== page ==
Another thing to note about New Mexico is that, coincidentally, it is almost the same size as the nation of Poland, and like Poland, so much of what goes on there is like the Poles playing middleman between the giant neighbors of Russia and Germany, except in this case, it is the two giant states of California and Texas, each with sharply different cultures that demand subservience, and which make every effort to impose their "way" on their neighbor.

Like India, New Mexico is multicultural, and traces of human habitation go back tens of thousands of years. Even today, the oldest continually inhabited human dwelling in the Western Hemisphere, Acoma Pueblo, is in New Mexico, and the Spanish entered New Mexico in 1598, long before Anglos established settlements in other areas that are now part of the USA.

Understanding New Mexico means recognizing other "firsts": That New Mexico is the poorest state in the USA (with, perhaps, the exception of Mississippi), That it gets more money back from the Federal Government for every tax dollar it contributes than any other state (about 2:1), and that it ranks very low in health, education, and income. The chief economic drivers of New Mexico are the Los Alamos Labs and the Sandia Labs in Albuquerque. Take those two sources of revenue and much of New Mexico would dry up and blow away.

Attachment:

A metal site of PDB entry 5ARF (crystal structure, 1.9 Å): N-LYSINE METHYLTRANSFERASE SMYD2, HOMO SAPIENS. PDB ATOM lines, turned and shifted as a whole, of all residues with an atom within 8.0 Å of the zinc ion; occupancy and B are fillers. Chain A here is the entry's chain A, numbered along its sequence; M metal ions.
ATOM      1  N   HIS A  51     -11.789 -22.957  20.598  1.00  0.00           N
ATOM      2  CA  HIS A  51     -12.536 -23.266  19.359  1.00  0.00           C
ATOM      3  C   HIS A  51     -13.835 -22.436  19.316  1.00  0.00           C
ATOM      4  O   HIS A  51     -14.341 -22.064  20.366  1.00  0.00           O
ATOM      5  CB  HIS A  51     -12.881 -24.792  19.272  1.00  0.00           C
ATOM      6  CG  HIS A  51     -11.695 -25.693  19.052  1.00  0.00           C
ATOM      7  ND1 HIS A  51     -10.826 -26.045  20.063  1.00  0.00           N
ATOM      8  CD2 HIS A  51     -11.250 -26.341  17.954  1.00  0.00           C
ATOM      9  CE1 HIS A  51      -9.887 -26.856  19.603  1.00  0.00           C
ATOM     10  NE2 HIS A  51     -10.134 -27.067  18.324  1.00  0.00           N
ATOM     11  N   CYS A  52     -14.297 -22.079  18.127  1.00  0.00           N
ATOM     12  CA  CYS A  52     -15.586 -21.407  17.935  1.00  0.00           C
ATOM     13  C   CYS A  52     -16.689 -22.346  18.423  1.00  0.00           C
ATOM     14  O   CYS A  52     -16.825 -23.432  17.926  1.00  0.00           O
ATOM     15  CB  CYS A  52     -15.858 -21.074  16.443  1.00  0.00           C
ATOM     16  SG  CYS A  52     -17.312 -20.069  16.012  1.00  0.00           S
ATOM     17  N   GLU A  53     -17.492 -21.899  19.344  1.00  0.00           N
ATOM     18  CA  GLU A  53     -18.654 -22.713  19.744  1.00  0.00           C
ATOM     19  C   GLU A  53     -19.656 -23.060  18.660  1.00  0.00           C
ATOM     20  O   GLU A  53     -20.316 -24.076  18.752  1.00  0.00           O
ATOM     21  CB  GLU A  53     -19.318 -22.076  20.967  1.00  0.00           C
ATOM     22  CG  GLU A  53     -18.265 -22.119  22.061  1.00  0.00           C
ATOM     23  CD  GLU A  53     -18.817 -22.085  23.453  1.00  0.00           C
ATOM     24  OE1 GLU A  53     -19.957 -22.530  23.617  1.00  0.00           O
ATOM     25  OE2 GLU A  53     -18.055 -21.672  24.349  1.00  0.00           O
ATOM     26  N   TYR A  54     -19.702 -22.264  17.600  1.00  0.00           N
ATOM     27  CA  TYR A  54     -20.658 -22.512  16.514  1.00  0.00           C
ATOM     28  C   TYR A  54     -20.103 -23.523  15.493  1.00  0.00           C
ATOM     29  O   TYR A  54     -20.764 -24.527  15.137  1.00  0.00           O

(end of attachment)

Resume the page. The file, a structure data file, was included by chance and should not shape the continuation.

Albuquerque, the largest city, now experiences crime on the level of Baltimore, Maryland -- some of the highest and worst in the nation. I can recall when it was a wonderful, beautiful city, a great alternative to the furnace-like heat of Arizona with a tremendous cultural background. Then, about 1990, the "Bloods" and the "Crips," two gangs from Los Angeles, moved in and made Albuquerque a violent place, which it remains today. Frankly, most of what is wrong with New Mexico can be described in two words: "Texas" and "California," and I think most New Mexicans would agree with this statement.

New Mexico has its own way of doing things and its own values, and both of these differ sharply from those two states. This is true with many rural areas in the USA and a number of the small Western states (a shrinking number, sadly!), but it is most strongly true with New Mexico.

My point to all of this is to say that, before assessing New Mexico's gun laws from a "Red-Blue," "Conservative-Liberal," or any other of these nauseatingly permeating and tiresome discussions so prevalent in the USA today, The place to start is by understanding New Mexico culture and going from there.